Printing has always brought some challenges to a virtual environment. In my experience, printing issues have accounted for a substantial portion of the problems we have faced over the years with Citrix XenApp 5.0.
A stable printing environment in XenApp 5.0 was achieved by implementing a third party printing solution, Cortado’s ThinPrint .Print Engine 8.0. Prior to that, the print spooler on Windows Server 2008 would crash unexpectedly several times a day on several servers in the XenApp farm.
Cortado’s ThinPrint .Print Engine 8.0 VLayer allowed us to virtualize all printers on our Windows Server 2008 Print Server. Basically, .Print Engine 8.0 VLayer creates a (virtual) printer that carries over the settings from the original shared printer but utilizing the ThinPrint Output Gateway driver. Thus, you end up with two printers on the Print Server. One is the virtual ThinPrint printer with the TPOG driver and the other is the original printer that uses the native printer driver. The VLayer printer becomes the shared printer and sends print jobs over to the original printer which then sends them over to the physical networked printer. It solved many of our problems because, as many have noted, the majority of printer issues in Citrix XenApp are caused by printer drivers. Our XenApp 5.0 servers no longer used the native drivers; instead, the TPOG driver is installed once on each of the XenApp servers. Then, in XenApp Advanced Configuration Tool, you add the Print Server that hosts all VLayer shared printers. Lastly, you create a Citrix Policy that assigns shared printers to Active Directory users as session printers. The printers are created when a user logs in using the TPOG driver.
Upgrading to XenApp 7.6 from a XenApp 5.0 farm did not bring about as many headaches because of all the leg work done previously in planning and testing prior to deploying the product. Once the XenApp 7.6 site was operational we encountered our first obstacle and unsurprisingly, the problem involved printing.
On our newly created XenApp 7.6 site we assign session printers to users via a Citrix Policy. As done previously on the XenApp 5.0 farm, we installed the TPOG driver on the Virtual Delivery Agent servers. Initially, session printers were auto creating without issue and users were able to print. However, some of the printouts had partially garbled text. It was assumed that it might be a corrupt font as this had happened previously in XenApp 5.0. Replacing the suspected bad fonts ruled out that assumption. Oddly, the problem was affecting applications that used previously created forms; typing up something new in Word, for example, did not reproduce the problem.
Reasoning that we were now on Server 2012 R2 and XenApp 7.6 as opposed to Server 2008 and XenApp 5.0, we asserted that perhaps we needed to update the ThinPrint .Print Engine to a newer version. And we did. And it worked. The garbled text issue was gone and our users were able to print normally, at least for the remainder of the day. It so happened that after updating ThinPrint .Print Engine from 8.0 to 9.0 we had to also update the TPOG driver on each of the XenApp servers. Our XenApp 5.0 servers updated without problems but session printers on the XenApp 7.6 VDA servers stopped working the next day. And despair set in.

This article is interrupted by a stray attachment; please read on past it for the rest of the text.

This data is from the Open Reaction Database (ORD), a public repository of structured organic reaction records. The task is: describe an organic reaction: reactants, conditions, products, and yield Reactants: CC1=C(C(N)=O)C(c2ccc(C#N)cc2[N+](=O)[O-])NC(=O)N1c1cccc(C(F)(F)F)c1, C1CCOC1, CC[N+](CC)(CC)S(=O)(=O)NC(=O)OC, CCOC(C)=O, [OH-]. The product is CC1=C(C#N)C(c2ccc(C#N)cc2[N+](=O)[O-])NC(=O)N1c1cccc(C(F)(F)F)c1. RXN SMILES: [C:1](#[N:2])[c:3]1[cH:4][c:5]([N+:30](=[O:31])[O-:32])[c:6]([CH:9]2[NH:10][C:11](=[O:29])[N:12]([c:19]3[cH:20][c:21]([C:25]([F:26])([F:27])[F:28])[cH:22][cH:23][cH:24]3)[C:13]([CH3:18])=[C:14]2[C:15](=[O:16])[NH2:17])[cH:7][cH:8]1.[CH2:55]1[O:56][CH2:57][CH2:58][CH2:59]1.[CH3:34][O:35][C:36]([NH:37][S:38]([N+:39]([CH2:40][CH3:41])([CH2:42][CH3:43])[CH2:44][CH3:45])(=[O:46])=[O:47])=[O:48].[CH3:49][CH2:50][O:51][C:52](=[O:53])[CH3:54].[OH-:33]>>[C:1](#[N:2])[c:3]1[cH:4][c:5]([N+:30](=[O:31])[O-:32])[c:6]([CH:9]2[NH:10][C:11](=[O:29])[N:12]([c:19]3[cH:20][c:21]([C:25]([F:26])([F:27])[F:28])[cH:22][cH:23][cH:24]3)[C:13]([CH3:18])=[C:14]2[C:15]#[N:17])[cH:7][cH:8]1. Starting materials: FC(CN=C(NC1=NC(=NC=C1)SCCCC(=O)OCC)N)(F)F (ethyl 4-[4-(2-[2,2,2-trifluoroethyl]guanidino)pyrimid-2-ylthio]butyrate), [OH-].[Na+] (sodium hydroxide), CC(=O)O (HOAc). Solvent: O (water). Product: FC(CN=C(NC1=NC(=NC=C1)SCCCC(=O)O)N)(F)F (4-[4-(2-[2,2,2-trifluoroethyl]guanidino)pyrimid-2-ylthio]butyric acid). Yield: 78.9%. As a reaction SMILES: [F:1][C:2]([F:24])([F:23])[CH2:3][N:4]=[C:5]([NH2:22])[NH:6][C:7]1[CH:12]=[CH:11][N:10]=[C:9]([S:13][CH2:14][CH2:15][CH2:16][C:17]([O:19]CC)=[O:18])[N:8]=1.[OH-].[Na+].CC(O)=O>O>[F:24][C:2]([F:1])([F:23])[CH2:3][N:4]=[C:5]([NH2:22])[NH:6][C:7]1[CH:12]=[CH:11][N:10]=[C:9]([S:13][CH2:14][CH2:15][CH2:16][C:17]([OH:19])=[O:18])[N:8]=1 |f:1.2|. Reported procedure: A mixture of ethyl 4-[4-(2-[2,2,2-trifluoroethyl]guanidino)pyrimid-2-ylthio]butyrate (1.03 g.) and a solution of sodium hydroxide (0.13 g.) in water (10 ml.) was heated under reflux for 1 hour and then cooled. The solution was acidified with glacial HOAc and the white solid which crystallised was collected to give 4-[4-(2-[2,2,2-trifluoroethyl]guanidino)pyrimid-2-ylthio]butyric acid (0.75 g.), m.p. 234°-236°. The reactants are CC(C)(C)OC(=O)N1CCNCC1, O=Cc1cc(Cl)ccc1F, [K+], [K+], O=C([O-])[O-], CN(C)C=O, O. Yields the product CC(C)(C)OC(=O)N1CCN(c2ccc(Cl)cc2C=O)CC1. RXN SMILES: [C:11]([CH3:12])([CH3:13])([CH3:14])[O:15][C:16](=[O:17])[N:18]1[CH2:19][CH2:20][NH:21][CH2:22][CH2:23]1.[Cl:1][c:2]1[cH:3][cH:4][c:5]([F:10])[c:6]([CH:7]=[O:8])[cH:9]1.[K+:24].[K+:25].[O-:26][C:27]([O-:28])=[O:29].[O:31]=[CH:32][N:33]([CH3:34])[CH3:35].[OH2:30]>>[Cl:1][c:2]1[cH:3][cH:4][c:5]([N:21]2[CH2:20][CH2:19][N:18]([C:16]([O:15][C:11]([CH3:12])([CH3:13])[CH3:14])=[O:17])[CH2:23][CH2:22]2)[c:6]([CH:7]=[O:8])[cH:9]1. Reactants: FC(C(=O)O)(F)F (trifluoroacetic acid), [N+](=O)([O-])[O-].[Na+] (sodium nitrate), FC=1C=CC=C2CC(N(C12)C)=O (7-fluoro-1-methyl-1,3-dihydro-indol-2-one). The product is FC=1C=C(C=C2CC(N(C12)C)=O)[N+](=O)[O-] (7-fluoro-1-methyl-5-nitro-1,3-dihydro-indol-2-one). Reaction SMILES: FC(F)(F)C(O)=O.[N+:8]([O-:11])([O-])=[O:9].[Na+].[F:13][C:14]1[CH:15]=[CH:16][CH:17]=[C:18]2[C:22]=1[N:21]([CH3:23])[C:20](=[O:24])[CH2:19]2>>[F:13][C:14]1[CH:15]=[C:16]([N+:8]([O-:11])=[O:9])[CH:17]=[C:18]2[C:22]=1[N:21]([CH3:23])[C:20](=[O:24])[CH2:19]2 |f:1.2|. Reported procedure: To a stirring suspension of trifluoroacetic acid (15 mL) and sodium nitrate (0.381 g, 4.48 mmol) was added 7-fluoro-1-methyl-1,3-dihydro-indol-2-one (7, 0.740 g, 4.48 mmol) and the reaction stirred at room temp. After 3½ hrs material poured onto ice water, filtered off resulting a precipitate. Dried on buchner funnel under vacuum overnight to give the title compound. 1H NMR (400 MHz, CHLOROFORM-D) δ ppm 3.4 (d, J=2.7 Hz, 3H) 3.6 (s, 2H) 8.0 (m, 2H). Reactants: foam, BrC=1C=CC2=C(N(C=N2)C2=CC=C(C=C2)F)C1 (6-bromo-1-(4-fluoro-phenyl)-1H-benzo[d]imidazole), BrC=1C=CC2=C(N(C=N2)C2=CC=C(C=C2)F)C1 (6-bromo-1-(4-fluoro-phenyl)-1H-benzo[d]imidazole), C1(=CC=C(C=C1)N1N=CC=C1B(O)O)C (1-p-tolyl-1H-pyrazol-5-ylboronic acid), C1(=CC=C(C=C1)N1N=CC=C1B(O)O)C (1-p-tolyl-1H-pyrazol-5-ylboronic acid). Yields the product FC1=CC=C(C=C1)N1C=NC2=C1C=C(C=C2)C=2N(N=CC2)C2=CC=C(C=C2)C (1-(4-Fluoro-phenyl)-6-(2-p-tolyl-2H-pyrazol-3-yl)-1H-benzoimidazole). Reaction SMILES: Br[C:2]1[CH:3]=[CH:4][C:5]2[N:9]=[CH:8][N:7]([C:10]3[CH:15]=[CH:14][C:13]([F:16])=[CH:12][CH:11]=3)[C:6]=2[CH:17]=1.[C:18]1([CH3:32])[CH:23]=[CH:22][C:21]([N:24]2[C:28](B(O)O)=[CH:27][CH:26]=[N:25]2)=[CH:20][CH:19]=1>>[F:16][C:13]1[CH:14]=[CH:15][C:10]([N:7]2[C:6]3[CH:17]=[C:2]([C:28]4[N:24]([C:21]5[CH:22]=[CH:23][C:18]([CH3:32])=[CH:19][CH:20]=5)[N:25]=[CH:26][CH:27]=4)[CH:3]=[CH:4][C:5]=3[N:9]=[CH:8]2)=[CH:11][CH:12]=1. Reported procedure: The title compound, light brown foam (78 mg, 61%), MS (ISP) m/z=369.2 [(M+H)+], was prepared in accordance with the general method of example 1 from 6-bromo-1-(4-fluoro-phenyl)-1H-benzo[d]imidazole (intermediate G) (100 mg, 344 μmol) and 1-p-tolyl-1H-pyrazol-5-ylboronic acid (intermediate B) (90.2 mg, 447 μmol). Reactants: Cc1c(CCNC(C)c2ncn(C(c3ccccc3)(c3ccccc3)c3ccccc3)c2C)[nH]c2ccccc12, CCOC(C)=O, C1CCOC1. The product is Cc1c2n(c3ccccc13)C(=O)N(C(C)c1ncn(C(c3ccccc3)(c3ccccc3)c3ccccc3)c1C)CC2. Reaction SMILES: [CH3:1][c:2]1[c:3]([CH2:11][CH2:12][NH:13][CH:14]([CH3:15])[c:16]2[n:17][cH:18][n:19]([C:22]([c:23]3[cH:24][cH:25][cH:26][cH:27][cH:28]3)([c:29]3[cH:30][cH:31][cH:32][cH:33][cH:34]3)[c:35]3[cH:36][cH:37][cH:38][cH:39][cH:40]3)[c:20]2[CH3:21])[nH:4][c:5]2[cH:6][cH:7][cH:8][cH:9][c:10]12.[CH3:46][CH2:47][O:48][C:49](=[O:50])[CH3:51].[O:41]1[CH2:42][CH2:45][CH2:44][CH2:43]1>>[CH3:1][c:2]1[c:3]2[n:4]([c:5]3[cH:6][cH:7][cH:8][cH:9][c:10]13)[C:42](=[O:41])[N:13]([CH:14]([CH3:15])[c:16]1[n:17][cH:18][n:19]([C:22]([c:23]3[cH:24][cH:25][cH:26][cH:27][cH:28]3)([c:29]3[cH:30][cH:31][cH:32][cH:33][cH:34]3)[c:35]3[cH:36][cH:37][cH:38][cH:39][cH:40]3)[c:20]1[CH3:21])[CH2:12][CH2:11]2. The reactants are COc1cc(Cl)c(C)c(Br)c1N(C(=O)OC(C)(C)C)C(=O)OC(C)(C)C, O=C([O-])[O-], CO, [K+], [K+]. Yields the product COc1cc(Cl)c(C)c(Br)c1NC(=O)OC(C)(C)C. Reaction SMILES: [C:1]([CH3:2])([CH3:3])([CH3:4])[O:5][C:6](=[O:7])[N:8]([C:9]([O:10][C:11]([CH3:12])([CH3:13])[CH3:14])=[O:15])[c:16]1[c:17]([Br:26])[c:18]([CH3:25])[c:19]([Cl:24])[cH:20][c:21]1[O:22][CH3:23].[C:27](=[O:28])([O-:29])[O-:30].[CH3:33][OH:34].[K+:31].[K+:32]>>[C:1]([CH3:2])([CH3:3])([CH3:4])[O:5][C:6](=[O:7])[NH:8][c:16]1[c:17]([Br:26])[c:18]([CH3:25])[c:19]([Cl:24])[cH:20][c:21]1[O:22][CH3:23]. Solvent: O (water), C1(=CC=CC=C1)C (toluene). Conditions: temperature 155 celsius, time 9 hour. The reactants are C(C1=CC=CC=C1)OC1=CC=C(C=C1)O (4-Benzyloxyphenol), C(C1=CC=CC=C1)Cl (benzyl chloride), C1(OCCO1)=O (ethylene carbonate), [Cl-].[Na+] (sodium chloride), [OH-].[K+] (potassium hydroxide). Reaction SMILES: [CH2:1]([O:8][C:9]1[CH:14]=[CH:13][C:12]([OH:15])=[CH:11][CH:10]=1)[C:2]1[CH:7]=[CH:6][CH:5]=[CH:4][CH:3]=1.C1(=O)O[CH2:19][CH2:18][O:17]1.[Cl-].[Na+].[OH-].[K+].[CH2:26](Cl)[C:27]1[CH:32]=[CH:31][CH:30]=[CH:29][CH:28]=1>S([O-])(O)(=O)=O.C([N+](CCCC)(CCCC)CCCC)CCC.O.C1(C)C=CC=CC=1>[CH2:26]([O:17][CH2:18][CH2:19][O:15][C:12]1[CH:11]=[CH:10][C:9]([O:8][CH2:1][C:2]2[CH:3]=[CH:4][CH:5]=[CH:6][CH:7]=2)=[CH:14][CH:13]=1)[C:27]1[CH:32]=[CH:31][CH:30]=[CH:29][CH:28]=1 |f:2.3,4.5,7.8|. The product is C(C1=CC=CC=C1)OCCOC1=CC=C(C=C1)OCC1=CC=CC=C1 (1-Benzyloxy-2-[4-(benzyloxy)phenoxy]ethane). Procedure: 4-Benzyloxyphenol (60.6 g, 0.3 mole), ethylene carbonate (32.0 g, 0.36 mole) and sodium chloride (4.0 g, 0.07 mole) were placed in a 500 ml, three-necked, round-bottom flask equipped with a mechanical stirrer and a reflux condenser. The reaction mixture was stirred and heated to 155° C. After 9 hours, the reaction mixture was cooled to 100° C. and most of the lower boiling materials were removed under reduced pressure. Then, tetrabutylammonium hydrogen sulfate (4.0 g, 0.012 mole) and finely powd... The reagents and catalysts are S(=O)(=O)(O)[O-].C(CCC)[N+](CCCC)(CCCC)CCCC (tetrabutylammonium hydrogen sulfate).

The issue was possibly due to attempting to install the updated TPOG driver on the VDA servers. We did so by connecting to the shared printer on the print server. When that failed we tried installing it from the ThinPrint installation media. We stopped and restarted the print spooler a gazillion time over.
As I recall, the error in Server 2012 R2 running Citrix XenApp 7.6 was “Windows can not connect to the printer 0x00000057”.
Luckily, after some googleing around I found the following article that proved to be the right solution to the problem.
It’s actually the print driver failing to install, not the connection to the print server. An initial attempt to install the driver failed, so the driver directory is present on the workstation, but missing the files.
1) On a machine with the same driver installed (and working properly), open Regedit, and browse to:
HKLM\System\CurrentControlSet\Control\Print\Environments\Windows NT x86\Drivers\Version-3\
2) Locate the subkey for the printer driver you are dealing with and click the key for the printer driver.
3) Look for the “InfPath” on the right. Note the path.
5) Now browse to C:\Windows\System32\DriverStore\FileRepository and locate the folder indicated in the InfPath reg value.
6) Go to the users computer exhibiting this behavior, and browse to C:\Windows\System32\DriverStore\FileRepository and see if the folder is present. In my case, the folder was present, but empty. If it is here and it is empty, you will have to modify security on the folder, first taking over ownership, then granting yourself full control.
7) Once security is granted, copy the contents of this folder from a good machine to the machine presenting the 0x00000057.
Now try connecting to the print queue on the print server. The driver should now download and install properly.
Good luck. This isn’t the first time I’ve seen this happen, but this is the first time I decided a reimage was more than I wanted to take on, and I wanted to solve this so that I can correct it the next time it happens. And I have yet to find a real solution to the 0x00000057 error code.
If memory serves me correctly, we were missing a file in that one folder, I think….perhaps the whole folder was missing…Okay! To be honest, I just don’t remember as it happened a couple of months ago. But I do know were were missing something from that folder as I wrote myself a note and it specifically reads “TPOG driver folder files missing” “ThinPrint Engine upgrade to 9.0”. Give me a break, it was a very busy week and I keep getting old. 🙂
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